The city of Sestri Levante
A sea that is known and appreciated for the light blue vast expanse of the limpid clean water and for the quality of the tourist facilities; a sea that borders on the land where the transparence of the water draw crystalline reflections in the magic meeting of the two bays: Baia del Silenzio and Baia delle Favole. The former looks at Punta Marinara's rocky spur and the latter looks at Golfo del Tigullio. Sestri Levante is the place where the sun enlightens golden sandy shores that are framed by the amphitheater of the mounts where you can enjoy the half-light of the olive tree grove and of the Sestri's deep pinewoods. Sestri Levante is a famous holiday resort with two beautiful shores: Baia delle Favole (from St. Anna to the west) and Baia del Silenzio (called by the local poet Giovanni Descalzo) that links the isthmus to the promontory. Thanks to the clearness of the water, the natural setting and the colourful presence of the houses, Baia del Silenzio was one of the most favourite places of Sestri's great guests like Lord Byron, Goethe, Wagner, Hans Christian Handersen ed Ernest Hemingway.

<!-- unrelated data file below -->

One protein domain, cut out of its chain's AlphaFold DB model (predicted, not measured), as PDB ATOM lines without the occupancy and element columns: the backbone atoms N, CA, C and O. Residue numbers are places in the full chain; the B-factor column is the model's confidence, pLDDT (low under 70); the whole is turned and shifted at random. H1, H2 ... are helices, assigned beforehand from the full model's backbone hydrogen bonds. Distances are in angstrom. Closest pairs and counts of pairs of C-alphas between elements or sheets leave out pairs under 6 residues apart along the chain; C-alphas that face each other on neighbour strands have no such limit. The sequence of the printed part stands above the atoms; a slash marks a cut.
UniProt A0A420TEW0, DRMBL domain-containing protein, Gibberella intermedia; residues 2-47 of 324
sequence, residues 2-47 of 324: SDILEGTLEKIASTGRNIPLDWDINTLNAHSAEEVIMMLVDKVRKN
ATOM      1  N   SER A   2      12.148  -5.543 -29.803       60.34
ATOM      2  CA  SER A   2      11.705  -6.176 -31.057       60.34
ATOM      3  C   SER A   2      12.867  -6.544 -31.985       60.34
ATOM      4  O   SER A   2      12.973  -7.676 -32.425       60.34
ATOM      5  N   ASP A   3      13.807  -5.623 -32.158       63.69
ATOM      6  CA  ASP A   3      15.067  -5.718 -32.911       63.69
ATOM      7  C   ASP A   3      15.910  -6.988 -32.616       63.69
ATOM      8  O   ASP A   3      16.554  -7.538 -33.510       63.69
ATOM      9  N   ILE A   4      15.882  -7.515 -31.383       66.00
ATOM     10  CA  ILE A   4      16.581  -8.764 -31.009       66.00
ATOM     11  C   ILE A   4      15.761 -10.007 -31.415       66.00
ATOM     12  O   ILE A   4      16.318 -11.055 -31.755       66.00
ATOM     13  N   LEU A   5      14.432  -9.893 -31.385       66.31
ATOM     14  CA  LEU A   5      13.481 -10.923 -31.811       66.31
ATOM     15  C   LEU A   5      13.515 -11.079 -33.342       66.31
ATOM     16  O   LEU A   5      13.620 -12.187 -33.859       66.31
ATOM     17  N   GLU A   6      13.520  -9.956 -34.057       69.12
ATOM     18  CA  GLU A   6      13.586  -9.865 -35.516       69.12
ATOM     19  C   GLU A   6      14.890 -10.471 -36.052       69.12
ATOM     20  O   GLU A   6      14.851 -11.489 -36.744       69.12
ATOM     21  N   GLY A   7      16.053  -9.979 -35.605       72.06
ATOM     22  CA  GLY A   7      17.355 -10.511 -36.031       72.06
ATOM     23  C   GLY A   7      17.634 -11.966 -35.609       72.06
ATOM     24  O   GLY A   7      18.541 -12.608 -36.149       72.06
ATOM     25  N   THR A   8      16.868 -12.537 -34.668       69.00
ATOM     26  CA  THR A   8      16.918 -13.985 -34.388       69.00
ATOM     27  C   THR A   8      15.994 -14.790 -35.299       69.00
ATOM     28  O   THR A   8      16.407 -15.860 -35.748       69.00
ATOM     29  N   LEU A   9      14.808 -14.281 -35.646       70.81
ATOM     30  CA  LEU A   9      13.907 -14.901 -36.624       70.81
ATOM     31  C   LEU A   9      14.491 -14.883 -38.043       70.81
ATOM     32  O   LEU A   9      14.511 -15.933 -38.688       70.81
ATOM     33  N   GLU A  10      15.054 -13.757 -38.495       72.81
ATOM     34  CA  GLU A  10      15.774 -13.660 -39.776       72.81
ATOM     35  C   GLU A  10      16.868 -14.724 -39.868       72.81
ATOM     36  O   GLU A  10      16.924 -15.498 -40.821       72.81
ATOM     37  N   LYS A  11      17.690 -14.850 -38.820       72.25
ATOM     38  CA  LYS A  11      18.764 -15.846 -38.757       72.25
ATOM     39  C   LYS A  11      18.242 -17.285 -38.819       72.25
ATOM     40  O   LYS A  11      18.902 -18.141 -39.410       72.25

Sestri Levante has its origins as an ancient maritime and merchant center. Originally a small island with a promontory, it was later connected to the mainland. In Roman times, it was known as Segesta Tigullorum (or Tigulliorum) or simply Segesta. It was mentioned in the year 909 in a certificate of a man named Berengario, in which part of its territory was ceded to the basilica di San Giovanni di Pavia; after it was invaded by the Barbarians. During the Middle Ages, Sestri Levante began to expand, probably giving the fortress appearance that is due to the terrain. In 1133, the noble family of Lavagna, the Fieschi, attacked Tigullio, the gulf in which Sestri Levante is located, however, they were fought off by the powerful Republic of Genoa, and therefore, Sestri Levante became a part of the republic, for military protection. In the year 1145, the abbey of San Colombano was acquired by the Genoese, and was transformed later into a castle. In 1170, Sestri Levante was attacked by a naval flotilla from Pisa, but was able to withstand the attack. Sestri Levante is mentioned by Dante Alighieri (as "Siestri") in Canto 19 of The Divine Comedy.